The use of GPS

For critical navigation do not use GPS unless you are certain of what you are doing! The following are only my observations.  For accuracy in conjunction with a map a GPS must be set to the same coordinate system to which the map was drawn. In the UK all the maps I have seen appear to be based on the Ordnance Survey. Therefore the GPS must be set to the OSGB grid and OSGB datum. This involves two settings on my Garmin Etrek. (For maps with a Lat/Long grid the datum should still be OSGB) I have noticed a discrepancy of around 200 yards (Metres) when my GPS was set to the WGS84 (Default) datum.

The GPS is a useful tool for navigating on land, while walking it keeps locked when in my shirt top pocket, except under heavy tree cover when holding up in my hand improves things. It will sometimes lock indoors when there is not too much above. Except when surrounded by lots of tall buildings it works well in the car under the windscreen.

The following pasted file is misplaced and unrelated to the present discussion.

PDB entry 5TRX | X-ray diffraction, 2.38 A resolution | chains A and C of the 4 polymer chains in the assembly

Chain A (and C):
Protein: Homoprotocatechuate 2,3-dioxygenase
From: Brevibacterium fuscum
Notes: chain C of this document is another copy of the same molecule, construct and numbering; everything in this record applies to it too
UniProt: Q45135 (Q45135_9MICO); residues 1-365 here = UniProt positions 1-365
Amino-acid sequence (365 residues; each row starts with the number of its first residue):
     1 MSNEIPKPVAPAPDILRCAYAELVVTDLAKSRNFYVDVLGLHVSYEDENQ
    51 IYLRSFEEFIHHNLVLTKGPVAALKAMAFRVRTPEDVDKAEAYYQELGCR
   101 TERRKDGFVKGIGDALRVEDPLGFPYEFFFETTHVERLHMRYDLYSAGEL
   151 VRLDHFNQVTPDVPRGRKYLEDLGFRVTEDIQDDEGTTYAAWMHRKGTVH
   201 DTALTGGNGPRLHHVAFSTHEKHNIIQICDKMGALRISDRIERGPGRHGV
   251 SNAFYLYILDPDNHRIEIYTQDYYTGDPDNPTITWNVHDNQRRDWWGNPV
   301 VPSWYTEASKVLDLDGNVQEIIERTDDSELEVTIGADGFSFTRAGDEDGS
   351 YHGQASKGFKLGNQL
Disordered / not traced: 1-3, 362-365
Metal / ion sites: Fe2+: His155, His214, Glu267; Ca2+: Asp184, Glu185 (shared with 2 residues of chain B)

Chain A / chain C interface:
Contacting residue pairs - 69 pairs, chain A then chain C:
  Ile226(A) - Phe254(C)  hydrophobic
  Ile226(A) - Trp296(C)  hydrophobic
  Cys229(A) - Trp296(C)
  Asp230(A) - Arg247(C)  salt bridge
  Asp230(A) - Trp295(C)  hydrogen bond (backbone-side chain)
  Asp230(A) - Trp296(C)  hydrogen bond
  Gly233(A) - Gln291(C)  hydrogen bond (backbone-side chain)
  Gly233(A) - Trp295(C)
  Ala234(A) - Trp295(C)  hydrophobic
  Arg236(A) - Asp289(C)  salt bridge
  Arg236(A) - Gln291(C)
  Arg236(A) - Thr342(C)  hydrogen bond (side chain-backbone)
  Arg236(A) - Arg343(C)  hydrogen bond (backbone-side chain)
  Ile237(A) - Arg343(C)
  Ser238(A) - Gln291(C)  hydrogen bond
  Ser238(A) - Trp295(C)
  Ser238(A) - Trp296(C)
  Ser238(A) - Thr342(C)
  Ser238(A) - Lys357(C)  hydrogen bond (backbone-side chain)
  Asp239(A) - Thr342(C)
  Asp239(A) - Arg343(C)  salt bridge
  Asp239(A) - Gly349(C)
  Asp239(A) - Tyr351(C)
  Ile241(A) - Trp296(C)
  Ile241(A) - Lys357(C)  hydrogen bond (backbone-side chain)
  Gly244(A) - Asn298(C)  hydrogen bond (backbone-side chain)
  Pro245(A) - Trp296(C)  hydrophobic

An unknown destination may be reached with it's help by keying in, or transferring from a computer, the coordinates or route. The coordinates may be found by looking at a map or if you know the postcode going to a site like which will give a map and coordinates. Note that a location obtained like this is not precise. A postcode derived location can be perhaps half a mile out! Most GPS units may be used with a computer running an accessory mapping CD, which should make things very easy. 

Whatever GPS system you use, it is a very good plan to look at a map before. With a simple hand held device following the arrow requires some idea of the route, occasionally an in car Satnav sends vehicles on impassable tracks.


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